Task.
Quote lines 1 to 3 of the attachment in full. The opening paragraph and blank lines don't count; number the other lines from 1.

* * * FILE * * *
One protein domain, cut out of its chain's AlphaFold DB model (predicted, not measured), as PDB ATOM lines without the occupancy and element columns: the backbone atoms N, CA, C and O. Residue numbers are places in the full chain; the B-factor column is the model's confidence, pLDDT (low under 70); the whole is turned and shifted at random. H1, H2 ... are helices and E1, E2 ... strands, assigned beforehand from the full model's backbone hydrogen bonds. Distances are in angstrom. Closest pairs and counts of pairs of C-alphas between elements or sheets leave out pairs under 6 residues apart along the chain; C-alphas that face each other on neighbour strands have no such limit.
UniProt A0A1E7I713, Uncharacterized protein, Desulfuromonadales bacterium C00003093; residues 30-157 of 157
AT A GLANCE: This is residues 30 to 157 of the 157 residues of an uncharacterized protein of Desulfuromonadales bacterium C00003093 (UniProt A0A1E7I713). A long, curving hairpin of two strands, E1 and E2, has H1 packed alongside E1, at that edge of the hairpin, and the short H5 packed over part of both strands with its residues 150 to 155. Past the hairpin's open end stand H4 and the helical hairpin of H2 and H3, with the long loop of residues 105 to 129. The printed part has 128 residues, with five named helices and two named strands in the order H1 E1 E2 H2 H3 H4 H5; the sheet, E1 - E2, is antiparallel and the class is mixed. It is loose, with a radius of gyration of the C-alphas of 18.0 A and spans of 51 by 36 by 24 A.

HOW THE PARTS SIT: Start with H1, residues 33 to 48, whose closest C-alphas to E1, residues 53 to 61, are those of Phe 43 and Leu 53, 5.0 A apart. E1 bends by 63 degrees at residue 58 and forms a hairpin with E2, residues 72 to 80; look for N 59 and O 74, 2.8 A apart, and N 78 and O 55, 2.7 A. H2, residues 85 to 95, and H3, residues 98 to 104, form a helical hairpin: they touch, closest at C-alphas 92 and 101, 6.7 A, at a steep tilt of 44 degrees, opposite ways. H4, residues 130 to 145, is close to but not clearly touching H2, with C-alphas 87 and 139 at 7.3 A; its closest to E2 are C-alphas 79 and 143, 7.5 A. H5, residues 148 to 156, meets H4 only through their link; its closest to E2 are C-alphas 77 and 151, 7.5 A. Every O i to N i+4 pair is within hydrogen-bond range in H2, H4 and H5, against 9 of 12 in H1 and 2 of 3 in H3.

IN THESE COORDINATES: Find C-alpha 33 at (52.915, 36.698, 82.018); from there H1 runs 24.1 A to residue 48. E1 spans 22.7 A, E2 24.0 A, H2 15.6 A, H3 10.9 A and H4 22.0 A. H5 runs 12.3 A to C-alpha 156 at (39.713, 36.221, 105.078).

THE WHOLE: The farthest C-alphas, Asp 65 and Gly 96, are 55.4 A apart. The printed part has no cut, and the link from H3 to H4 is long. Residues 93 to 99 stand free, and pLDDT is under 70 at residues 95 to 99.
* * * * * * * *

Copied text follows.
UniProt A0A1E7I713, Uncharacterized protein, Desulfuromonadales bacterium C00003093; residues 30-157 of 157
AT A GLANCE: This is residues 30 to 157 of the 157 residues of an uncharacterized protein of Desulfuromonadales bacterium C00003093 (UniProt A0A1E7I713). A long, curving hairpin of two strands, E1 and E2, has H1 packed alongside E1, at that edge of the hairpin, and the short H5 packed over part of both strands with its residues 150 to 155. Past the hairpin's open end stand H4 and the helical hairpin of H2 and H3, with the long loop of residues 105 to 129. The printed part has 128 residues, with five named helices and two named strands in the order H1 E1 E2 H2 H3 H4 H5; the sheet, E1 - E2, is antiparallel and the class is mixed. It is loose, with a radius of gyration of the C-alphas of 18.0 A and spans of 51 by 36 by 24 A.

HOW THE PARTS SIT: Start with H1, residues 33 to 48, whose closest C-alphas to E1, residues 53 to 61, are those of Phe 43 and Leu 53, 5.0 A apart. E1 bends by 63 degrees at residue 58 and forms a hairpin with E2, residues 72 to 80; look for N 59 and O 74, 2.8 A apart, and N 78 and O 55, 2.7 A. H2, residues 85 to 95, and H3, residues 98 to 104, form a helical hairpin: they touch, closest at C-alphas 92 and 101, 6.7 A, at a steep tilt of 44 degrees, opposite ways. H4, residues 130 to 145, is close to but not clearly touching H2, with C-alphas 87 and 139 at 7.3 A; its closest to E2 are C-alphas 79 and 143, 7.5 A. H5, residues 148 to 156, meets H4 only through their link; its closest to E2 are C-alphas 77 and 151, 7.5 A. Every O i to N i+4 pair is within hydrogen-bond range in H2, H4 and H5, against 9 of 12 in H1 and 2 of 3 in H3.